the agency's strategic goals and objectives, integrating the project 
with other improvement efforts, monitoring the project's progress, and 
approving the reengineering team's recommendations. While carrying out 
these responsibilities the steering committee must also keep 
stakeholders apprised of the reengineering team's efforts.

Assess Barriers to Implementing Changed Process:

Implementation barriers are obstacles that the organization will need 
to overcome to implement a new process. Examples of implementation 
barriers include political issues, entrenched workplace attitudes or 
values, an insufficient number of employees with the skills required 
for the redesigned roles, collective bargaining agreements, 
incompatible organization or physical infrastructure, current laws and 
regulations, and funding constraints. The impact of these barriers and 
the costs of addressing them (such as staff training, hiring, and 
relocation) need to be factored into the process selection decision. If 
the reengineering team determines that the risks and costs of 
implementing a preferred new process appear too great, they may need to 
pursue one of the less ideal, but more feasible alternatives.

Assess Resource Needs and Availability:

Prior to taking on a process improvement project, GAO guidance and the 
other organizations we consulted stress the importance of ensuring the 
availability of staff and other resources necessary to complete design 
and implementation of the changed process. Without adequate resources, 
an organization undertaking a change runs the risk of an incompletely 
implemented project.

Implementation:

A carefully designed process improvement project needs a similarly well 
thought-out implementation in order to be successful.

Conduct Pilot Tests:

Pilot tests are trial runs of the redesigned process. Pilot testing is 
a tool used to move the organization successfully to full 
implementation. Pilot testing allows the organization to (1) evaluate 
the soundness of the proposed process in actual practice, (2) identify 
and correct problems with the new design, and (3) refine performance 
measures. Also, successful pilot testing will help strengthen support 
for full-scale implementation from employees and stakeholders.

Adjust Target Process Based on Pilot Results:

Postpilot adjustments are corrective actions taken to correct trouble 
spots prior to full implementation. Trouble spots can be pinpointed 
through the formal evaluation of pilot projects designed to determine 
the efficiency and effectiveness of the new process.

Define Roles and Responsibilities:

Process owners are the individuals with the responsibility for the 
process being improved. Designating process owners is necessary to 
ensure accountability.

Establish Employee Expectations for New Process:

New employee and/or team performance expectations should be established 
to account for changes in roles and career expectations caused by the 
new process. Measurable indicators that are currently being used to 
track and assess employee or team progress should be analyzed to 
determine if adjustments will be required after the new process is 
implemented. In the case of IRS enforcement activities, the agency must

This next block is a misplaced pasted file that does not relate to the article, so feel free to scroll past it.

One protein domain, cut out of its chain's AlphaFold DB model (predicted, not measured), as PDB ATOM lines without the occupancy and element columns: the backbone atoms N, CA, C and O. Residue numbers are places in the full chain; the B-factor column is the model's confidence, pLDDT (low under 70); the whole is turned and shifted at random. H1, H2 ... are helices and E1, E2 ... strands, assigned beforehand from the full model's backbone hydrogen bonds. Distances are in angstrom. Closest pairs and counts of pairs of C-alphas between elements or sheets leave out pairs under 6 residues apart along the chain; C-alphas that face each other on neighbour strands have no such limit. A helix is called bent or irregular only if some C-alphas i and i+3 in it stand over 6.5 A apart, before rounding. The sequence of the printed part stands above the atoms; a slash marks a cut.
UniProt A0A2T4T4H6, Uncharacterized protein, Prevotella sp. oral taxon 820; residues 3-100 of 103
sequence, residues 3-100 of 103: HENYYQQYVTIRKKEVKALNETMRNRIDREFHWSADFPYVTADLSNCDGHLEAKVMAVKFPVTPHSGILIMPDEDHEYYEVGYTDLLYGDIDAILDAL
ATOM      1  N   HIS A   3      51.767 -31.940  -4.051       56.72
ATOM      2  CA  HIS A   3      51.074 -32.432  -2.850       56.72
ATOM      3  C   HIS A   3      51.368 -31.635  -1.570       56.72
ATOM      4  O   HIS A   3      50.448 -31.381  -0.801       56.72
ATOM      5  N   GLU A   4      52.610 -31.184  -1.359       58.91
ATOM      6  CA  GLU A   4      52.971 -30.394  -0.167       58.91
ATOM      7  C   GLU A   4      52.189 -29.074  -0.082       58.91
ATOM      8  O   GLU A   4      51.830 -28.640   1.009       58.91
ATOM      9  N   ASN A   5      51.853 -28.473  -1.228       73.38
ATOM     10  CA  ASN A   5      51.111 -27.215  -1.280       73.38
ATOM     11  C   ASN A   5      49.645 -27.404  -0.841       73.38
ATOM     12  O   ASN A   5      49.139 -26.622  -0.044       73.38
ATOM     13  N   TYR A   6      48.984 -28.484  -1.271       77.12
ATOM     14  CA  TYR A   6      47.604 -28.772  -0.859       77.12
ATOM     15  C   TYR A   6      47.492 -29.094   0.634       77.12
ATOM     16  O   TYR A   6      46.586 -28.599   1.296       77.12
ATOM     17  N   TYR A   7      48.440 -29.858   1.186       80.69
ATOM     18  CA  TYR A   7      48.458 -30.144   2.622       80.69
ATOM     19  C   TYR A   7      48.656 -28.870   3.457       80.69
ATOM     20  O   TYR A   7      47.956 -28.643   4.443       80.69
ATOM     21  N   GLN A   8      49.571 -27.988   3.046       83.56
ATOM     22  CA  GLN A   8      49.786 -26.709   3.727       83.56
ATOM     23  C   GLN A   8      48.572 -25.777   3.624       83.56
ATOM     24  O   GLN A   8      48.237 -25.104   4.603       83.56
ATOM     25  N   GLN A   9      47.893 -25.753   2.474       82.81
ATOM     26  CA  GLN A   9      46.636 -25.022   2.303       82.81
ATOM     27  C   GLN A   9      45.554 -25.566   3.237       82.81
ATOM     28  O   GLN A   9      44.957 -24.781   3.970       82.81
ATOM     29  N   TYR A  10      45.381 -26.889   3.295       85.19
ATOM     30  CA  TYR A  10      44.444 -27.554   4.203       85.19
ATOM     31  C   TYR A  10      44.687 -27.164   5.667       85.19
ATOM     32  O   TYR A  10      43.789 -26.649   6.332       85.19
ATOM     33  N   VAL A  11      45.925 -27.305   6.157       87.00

ensure that the expectations do not violate the legal prohibition on 
using tax enforcement results to evaluate employee performance or 
imposing or suggesting production quotas or goals.[Footnote 22] In 
2002, we reported on IRS's progress towards improving its performance 
management system; these changes were brought on, in part, by this 
requirement.[Footnote 23]

Outcome Assessment:

Careful assessment of the results of a process improvement project is 
important in that it may lead to further changes in the process being 
addressed and may suggest lessons for other projects.

Develop Plans to Monitor and Evaluate New Process:

An evaluation plan is a way to collect and analyze data in order to 
determine how well a process is meeting its performance goals and 
whether further improvements are needed. Good performance measures 
generally include a mix of outcome, output, and efficiency measures. 
Outcome measures assess whether the process has actually achieved the 
intended results, such as an increase in the number of claims 
processed. Efficiency measures evaluate such things as the cost of the 
process and the time it takes to deliver the output of the process (a 
product or service) to the customer. The data needed to conduct outcome 
assessments later on need to be identified during project planning to 
ensure that they are available and collected once implementation 
begins.

Change Management:

Change management focuses on the adjustments that occur in the culture 
of an organization as a result of a redesigned process. Research 
suggests that the failure to adequately address--and often even 
consider--a wide variety of people and cultural issues is at the heart 
of unsuccessful organizational transformations. Similarly for process 
improvement efforts, redesigning a process is not only the technical or 
operational aspect of change, but also overcoming a natural resistance 
to change. Successfully managing change reduces the risk that 
improvement efforts will fail due to a natural resistance to change 
within an organization.

Establish a Change Management Strategy:

An organization needs to establish a change management strategy that 
addresses cultural changes, builds consensus among customers and 
stakeholders, and communicates the planning, testing, and 
implementation of all aspects of the transition to the new process. 
Change management activities focus on (1) defining and instilling new 
values, attitudes, norms, and behaviors within an organization that 
support new ways of doing work and overcome resistance to change, (2) 
building consensus among customers and stakeholders on specific changes 
designed to better meet their needs, and (3) planning, testing, and